What will a tariff increase have on Nigerians?

Interview with Leadership Newspaper, the Head, Operations at ALTON, said, “since 2003, we didn’t review the tariff, not because it has been all great, (like other sectors, telecommunication industry was financially impacted following Nigeria’s economic recession in 2020), but because, we didn’t want to add unnecessary financial burden on Nigerians.

“However, in recent times, the high cost of operation has become unbearable, ALTON’s head of operations said, adding, “The cost of doing business in Nigeria has increased tremendously in the past years, and operators could no longer bear the loss. For instance, the high cost of diesel, multiple taxation and insecurity are the major reasons why operators are clamouring for an increase in call and SMS tariff.”

According to the NCC, there is 198,123,431 mobile (GSM) active lines in Nigeria as of February 2022. This represents over 40% of Nigeria’s population knowing that users usually use more than one SIM card.

But, with the country’s inflation rate currently at 15.70%; and a decreasing purchasing power, Nigerians already say that the proposed hike in tariffs, notwithstanding the claimed increase in operational costs, may be coming at the wrong time.

Deolu Ogunbanjo (President, National Association of Telecoms Subscribers) stated that operators shouldn’t increase the suffering of Nigerians through increasing tariffs.

He said that operators should appeal to the Federal Government for an unconditional lifting of the ban on more than 70 million subscribers who haven’t linked their Subscriber Identity Module with their National Identity Number (NIN) to originating calls via their mobile phones.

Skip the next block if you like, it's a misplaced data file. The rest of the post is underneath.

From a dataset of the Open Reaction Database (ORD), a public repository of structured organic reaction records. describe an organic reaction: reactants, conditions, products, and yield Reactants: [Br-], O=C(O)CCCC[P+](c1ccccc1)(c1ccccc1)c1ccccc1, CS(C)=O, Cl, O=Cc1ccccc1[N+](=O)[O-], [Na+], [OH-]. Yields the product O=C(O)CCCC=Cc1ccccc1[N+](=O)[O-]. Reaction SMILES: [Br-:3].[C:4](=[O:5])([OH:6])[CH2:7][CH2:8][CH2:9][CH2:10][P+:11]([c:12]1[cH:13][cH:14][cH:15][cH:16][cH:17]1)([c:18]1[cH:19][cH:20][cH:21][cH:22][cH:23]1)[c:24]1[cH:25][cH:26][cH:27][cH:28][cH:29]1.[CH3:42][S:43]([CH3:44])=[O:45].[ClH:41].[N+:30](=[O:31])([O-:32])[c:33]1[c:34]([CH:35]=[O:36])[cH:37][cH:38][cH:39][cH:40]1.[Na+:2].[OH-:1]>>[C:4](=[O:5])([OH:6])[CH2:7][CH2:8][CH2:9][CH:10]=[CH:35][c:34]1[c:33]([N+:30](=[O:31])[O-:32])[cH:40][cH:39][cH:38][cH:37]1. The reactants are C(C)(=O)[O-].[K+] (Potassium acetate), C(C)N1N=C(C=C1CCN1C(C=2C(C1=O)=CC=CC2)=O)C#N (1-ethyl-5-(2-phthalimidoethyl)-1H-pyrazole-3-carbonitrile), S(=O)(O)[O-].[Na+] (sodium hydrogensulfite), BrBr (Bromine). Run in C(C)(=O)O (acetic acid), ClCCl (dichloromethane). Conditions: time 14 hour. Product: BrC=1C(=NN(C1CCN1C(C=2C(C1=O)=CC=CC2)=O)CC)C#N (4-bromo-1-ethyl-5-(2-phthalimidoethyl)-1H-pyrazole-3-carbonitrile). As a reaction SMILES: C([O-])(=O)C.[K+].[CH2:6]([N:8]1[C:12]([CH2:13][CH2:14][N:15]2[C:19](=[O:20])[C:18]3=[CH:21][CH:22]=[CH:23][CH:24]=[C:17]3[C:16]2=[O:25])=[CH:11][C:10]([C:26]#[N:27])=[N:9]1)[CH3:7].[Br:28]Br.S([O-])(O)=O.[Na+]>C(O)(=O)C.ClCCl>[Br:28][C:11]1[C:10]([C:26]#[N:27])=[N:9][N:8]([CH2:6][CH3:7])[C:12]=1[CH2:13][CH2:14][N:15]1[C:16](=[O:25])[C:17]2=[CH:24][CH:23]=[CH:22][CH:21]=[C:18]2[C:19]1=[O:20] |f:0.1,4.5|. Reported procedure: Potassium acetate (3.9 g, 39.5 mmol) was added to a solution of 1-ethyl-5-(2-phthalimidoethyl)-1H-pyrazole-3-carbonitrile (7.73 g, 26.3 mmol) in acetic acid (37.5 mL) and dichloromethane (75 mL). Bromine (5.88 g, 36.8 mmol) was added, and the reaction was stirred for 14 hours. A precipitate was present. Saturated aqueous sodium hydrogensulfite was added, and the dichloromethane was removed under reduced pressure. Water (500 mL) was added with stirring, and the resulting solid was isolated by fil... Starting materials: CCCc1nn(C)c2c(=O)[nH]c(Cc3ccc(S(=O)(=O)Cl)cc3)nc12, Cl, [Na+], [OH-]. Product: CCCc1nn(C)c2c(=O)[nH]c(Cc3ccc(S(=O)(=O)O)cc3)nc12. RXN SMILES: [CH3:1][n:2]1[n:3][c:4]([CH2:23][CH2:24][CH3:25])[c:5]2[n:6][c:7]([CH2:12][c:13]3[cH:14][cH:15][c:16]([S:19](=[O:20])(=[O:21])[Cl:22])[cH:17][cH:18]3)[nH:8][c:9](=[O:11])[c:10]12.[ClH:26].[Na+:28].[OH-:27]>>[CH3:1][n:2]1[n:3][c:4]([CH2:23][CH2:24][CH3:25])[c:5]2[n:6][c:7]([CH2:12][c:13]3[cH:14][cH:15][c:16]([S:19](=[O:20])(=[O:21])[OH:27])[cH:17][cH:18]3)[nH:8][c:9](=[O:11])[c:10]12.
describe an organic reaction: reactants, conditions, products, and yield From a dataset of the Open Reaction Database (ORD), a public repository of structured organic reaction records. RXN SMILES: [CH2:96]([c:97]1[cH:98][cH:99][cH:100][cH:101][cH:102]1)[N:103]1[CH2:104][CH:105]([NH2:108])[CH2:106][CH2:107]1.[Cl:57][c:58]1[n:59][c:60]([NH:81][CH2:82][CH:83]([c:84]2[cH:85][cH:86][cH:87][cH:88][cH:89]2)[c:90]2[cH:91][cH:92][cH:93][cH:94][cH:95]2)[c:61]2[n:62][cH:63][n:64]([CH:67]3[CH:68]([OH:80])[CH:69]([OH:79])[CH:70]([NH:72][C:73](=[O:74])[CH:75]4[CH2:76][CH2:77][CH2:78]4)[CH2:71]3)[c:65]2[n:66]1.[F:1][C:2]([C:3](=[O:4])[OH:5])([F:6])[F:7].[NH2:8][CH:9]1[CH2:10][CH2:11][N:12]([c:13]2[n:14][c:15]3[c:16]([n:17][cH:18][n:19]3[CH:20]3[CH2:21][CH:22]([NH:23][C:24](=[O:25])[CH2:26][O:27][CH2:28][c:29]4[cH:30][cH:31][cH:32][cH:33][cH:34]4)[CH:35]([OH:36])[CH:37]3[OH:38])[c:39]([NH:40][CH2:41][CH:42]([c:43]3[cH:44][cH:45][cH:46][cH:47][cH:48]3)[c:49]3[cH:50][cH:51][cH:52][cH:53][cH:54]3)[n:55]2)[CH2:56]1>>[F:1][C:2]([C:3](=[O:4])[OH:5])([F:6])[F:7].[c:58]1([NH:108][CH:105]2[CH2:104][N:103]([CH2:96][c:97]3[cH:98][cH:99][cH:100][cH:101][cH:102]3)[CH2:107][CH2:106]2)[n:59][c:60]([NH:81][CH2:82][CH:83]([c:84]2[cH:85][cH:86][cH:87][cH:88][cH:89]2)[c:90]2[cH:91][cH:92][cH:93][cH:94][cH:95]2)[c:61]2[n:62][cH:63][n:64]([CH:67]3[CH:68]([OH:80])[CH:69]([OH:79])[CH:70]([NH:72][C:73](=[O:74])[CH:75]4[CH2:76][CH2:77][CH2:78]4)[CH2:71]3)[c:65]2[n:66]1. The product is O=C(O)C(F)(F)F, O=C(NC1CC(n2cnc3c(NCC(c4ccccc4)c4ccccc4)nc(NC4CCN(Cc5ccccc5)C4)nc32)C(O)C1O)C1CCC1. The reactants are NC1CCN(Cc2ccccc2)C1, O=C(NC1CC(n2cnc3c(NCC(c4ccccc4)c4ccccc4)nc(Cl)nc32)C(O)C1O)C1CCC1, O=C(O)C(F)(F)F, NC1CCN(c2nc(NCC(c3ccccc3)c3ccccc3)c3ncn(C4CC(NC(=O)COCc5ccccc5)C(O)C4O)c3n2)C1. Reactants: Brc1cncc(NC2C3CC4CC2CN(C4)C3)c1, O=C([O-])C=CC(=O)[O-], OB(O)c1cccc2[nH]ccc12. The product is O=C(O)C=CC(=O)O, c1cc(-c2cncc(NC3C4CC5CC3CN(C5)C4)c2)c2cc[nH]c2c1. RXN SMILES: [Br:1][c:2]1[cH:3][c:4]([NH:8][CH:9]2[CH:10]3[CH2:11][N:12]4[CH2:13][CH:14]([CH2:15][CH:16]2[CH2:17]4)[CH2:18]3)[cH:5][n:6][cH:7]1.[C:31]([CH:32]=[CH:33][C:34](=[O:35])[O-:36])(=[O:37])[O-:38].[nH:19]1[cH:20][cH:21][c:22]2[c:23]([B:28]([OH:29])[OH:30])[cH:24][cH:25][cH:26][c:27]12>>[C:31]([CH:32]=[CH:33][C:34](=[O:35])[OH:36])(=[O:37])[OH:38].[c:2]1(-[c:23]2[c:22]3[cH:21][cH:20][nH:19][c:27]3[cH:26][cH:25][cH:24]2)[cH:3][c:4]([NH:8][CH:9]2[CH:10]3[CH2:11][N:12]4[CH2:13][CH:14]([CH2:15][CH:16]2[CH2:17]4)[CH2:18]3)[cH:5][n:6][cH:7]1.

Sina Bilesanmi, President of the Association of Telephone, Cable and Internet Subscribers of Nigeria, stated that any increase in tariffs now would be detrimental to consumers already disadvantaged by government policies.

The chief of ACTIS stated that QoS does not support any increase in the end user tariff and suggested that operators should first improve their service quality before considering a tariff hike.

“Yes we know the operators are also affected by the pains the ordinary man on the streets feels but it will not be the best for them to increase tariff now. If they do it, it will be an increase in the suffering of the people,” he said.

Nigerians on twitter

@VanityIsBliss: I hear telecoms or network providers in Nigeria wants to increase their call tariffs and data by 40%… I think its about time I stop posting videos and Gifs, maybe it’s time I delete Instagram, TikTok, and all those data-consuming video apps…😂😂

@rowlason: Nigerians have had mercy on Nigeria’s call and data tariffs! How are we going to survive this government? Worst of all, there has been no increase in the average citizen’s income. We ask God to help us navigate this horrible situation in Nigeria.